Price to Hit Your Velocity Targets

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Here each month, management consultant Chuck Shinn details how builders can hit financial ratios that lead to double-digit net profits.

July 01, 2003

 
Target
 
Typical
Sale price
100.0%
 
100.0%
Cost of sales
70.0%
 
78.0-85.0%
Gross margin
30.0%
 
15.0-22.0%
Indirect construction costs
3.5%
 
5.0-6.0%
Financing expense
4.0%
 
3.0-7.0%
Marketing expense
6.0%
 
5.0-10.0%
General administrative expense
4.5%
 
4.0-7.0%
Total operating expense
18.0%
 
16.0-22.0%
Net profit
12.0%
 
3.5-5.0%

Here each month, management consultant Chuck Shinn details how builders can hit financial ratios that lead to double-digit net profits. (The targets are in the table, right, with the range Shinn says most builders now achieve.) To reach the first target, a cost-of-sales ratio of 70%, a builder must control land and direct construction costs.

However, Shinn insists we first discuss pricing to a targeted velocity of sales. "You need to understand that the market really sets price as it perceives value," he says. "And it has nothing to do with cost. Builders can only modify pricing, within a tight market-set range, to reach velocity targets."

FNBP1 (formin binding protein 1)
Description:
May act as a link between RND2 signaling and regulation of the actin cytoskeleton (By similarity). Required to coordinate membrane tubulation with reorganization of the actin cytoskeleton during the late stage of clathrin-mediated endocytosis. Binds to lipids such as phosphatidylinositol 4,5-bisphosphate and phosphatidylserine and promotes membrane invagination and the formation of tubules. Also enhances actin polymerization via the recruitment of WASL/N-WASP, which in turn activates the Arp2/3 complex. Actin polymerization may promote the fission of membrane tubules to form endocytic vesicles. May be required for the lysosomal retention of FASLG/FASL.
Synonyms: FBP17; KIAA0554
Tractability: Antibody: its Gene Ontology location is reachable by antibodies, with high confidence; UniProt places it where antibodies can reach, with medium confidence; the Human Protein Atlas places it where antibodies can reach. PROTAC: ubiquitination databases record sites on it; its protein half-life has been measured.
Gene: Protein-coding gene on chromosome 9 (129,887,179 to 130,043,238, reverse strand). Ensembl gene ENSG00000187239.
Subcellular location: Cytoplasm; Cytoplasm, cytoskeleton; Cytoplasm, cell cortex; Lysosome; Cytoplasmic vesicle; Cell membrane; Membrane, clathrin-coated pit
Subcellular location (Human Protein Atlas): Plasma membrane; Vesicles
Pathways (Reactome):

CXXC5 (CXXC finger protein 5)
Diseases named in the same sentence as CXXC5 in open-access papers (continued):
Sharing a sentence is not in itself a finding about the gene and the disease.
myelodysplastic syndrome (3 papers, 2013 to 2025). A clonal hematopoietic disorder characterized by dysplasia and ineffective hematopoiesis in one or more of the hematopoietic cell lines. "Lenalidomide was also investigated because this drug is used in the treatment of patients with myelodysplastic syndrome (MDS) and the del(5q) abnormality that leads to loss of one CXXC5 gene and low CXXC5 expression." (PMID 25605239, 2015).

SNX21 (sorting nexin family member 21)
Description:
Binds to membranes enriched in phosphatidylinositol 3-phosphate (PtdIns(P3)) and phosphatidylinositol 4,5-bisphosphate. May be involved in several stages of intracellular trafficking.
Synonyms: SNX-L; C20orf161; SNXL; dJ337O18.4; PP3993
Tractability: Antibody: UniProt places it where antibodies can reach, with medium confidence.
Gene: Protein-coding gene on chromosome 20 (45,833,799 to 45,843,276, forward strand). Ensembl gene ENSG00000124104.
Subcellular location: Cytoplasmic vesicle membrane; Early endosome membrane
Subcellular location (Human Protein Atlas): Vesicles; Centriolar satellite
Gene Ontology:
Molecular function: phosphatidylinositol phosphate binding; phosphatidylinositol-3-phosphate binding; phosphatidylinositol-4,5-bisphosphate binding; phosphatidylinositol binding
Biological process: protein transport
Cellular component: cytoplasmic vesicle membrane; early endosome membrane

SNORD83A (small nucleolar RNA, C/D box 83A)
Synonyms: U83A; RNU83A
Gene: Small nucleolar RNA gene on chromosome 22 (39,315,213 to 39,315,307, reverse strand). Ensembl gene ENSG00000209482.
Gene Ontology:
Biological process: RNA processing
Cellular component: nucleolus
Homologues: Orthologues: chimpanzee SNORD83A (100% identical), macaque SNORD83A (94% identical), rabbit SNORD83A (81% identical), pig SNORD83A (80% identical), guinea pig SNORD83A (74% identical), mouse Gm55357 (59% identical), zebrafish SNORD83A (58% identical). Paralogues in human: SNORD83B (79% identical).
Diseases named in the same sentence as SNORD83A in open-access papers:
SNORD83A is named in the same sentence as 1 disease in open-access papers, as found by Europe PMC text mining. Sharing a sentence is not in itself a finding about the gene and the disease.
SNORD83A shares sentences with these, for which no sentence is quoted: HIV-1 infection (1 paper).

Many builders do not understand a basic element of pricing: Markup is calculated on costs, margin on price. "To achieve a 30% margin on cost of sales," Shinn says, "you have to mark up costs 42.85%. Profit can't be treated as a residual. Once the market-based sales price is set, you work backward -- deducting targeted profit, land cost at builder retail, operating expenses and a realistic cost-slippage rate (based on historical data). What's left is what you can spend building the house."

Shinn cautions to anticipate cost increases throughout a project by planning price jumps that include the targeted profit margin. "Communicate price rises to salespeople two weeks in advance," he says. "They can use that to push velocity by nudging fence-sitters into an urgency to buy."

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